There's nothing new about a spirits brand pairing up with a bartender as a marketing move. But Detroit City Distillery Partnership with Chas Williams for its Summer of Gin 2016 spirits series and competition is one that doesn't feel exploitative or gross. When Williams, head bartender at The Oakland Art & Novelty, won DCD's drink competition in 2015, he was invited to craft his own line of limited edition gin through the distillery. He had free rein to select the ingredients and flavors he wanted to feature in this product and selected a classic style that was grapefruit forward. “I made it so it has versatility and unique,” says Williams. To make his winning cocktail, named Lammas: 2 ounce Detroit City Distillery Harvest Moon Gin 1 ounce Michigan Apple cider 0.75 ounce lemon juice 0.75 ounce cinnamon syrup 0.25 ounce Pimm's #1 Liqueur Top with ginger beer Shake with ice and strain into a Collins Glass Garnish with chamomile and rosemary.
Most Outrageous Drink: Rum Ham by Ian Ross & Kyle Marks
One-up-manship is a common occurrence in the bartender community. What is the coolest, craziest, most outrageous cocktail you can make AND get published on a menu? Ian Ross, bartender at the Keep, and Kyle Marks, bartender at Standby, demolished this category by infusing a cocktail with ham, smoked pork, then hollowing out said ham and ladling out the cocktail like a giant protein punch bowl. “It was a good drink,” says Marks. “I think it could have used slightly less time infusing but the salinity was really nice in it, and it got ordered a lot.” Fans of It’s Always Sunny in Philadelphia might get the reference to Rum Hum.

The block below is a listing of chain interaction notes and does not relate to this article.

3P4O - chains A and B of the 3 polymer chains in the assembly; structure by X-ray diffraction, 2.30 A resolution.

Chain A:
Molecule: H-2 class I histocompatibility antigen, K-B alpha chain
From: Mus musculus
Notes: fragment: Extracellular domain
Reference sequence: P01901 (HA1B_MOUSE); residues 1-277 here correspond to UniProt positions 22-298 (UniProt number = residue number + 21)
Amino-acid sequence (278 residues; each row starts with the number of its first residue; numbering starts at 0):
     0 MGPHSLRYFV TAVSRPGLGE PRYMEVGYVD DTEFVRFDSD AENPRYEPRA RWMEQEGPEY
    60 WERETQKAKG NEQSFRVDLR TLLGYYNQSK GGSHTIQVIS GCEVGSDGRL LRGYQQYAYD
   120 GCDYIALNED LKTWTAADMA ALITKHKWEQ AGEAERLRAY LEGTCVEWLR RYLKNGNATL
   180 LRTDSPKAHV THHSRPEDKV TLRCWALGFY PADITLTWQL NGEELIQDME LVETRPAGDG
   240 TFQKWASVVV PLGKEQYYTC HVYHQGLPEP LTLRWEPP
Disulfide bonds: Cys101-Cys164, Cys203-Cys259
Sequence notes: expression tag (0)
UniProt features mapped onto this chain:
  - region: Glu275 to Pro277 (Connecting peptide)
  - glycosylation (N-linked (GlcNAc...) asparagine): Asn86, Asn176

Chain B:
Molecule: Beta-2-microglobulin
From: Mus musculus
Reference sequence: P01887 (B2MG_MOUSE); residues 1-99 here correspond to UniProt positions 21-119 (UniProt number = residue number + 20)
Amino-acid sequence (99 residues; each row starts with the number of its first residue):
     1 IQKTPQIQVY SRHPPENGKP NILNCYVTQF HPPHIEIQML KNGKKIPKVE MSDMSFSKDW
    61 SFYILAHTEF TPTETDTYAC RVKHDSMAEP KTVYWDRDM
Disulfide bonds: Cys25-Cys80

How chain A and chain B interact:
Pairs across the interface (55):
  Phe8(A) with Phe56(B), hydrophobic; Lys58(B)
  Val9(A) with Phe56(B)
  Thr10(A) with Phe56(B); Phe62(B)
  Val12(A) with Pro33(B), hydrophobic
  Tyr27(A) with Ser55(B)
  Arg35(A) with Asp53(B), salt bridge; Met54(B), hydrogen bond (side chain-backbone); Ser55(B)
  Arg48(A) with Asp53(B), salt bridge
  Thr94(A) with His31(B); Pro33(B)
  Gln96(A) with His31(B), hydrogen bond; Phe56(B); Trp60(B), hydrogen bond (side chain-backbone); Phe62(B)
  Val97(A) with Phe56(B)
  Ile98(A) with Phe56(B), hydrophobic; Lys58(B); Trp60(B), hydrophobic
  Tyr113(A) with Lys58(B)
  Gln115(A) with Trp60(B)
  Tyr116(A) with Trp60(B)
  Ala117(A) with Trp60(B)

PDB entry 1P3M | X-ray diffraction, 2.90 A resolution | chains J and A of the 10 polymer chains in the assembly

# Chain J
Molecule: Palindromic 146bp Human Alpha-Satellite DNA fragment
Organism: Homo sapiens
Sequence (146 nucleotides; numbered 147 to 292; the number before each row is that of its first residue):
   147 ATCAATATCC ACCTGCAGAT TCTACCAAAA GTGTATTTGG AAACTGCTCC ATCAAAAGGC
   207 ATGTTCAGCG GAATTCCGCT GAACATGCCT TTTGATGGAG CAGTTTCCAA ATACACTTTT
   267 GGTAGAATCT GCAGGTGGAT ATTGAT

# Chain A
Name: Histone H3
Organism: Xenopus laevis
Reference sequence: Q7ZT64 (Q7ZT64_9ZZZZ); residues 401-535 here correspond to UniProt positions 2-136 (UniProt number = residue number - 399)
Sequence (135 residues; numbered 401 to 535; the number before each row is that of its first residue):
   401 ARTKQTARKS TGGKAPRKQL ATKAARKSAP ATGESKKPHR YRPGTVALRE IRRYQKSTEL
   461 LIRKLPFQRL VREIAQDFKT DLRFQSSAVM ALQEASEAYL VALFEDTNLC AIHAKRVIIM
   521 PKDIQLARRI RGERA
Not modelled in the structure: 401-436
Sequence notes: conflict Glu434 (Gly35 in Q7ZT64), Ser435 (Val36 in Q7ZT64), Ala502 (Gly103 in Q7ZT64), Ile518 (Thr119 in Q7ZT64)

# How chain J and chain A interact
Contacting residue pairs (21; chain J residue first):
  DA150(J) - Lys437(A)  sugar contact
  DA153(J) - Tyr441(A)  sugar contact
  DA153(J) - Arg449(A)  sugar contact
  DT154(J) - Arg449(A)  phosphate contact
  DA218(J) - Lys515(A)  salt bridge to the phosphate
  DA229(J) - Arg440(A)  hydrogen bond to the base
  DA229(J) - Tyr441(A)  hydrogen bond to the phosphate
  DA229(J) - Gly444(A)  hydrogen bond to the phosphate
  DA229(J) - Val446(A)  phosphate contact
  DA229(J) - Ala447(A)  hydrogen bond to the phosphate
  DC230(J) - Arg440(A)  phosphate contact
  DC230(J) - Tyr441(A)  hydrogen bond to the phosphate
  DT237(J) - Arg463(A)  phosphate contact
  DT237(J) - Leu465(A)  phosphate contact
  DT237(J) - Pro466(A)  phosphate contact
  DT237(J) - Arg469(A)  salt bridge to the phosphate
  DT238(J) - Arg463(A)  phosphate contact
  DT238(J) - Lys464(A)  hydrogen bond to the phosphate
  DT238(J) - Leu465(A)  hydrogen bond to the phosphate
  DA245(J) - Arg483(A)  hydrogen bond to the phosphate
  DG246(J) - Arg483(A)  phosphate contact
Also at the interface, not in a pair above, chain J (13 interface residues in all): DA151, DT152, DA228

Most Competition Wins: Dorothy Elizabeth
Detroit is killing it when it comes to sending our talent to competitions, both in the US and internationally. One of those major champions is Dorothy Elizabeth, bartender at Standby. She has competed in six major competitions -- and won many. Her talents have not gone unrecognized -- she was recently named one of Eater’s Young Guns.
Funniest Bartender: Rob Wilson
Humor is a great way to make connections with people and disarm any tense situation. Many bartenders use this to their advantage, but Rob Wilson, a freelance bartender, embodies this. Drawing upon the influences of Louis C.K., Zach Galifianakis, and Tim & Eric, Rob uses his comedy chops to get his customers laugh and relax. “Every great comedian tells stories. If you've ever sat at a bar I've worked at, you know you're going to hear at least one crazy story before you leave,” said Wilson.
A bartender is not just a dispenser of strong liquids. The profession has evolved into a mix between artist, chef, and scholar. Garnishes are getting more elaborate, culinary combinations more involved, and forgotten drinks revived. Marlowe Johnson, bartender at Standby, is one such student on his way to becoming a dean of the school. He’s learned both on the job and from his extensive home library. “I think if I wasn't a bartender I'd be a professor,” confesses Johnson.
Most Admired Bartender: Joe Rob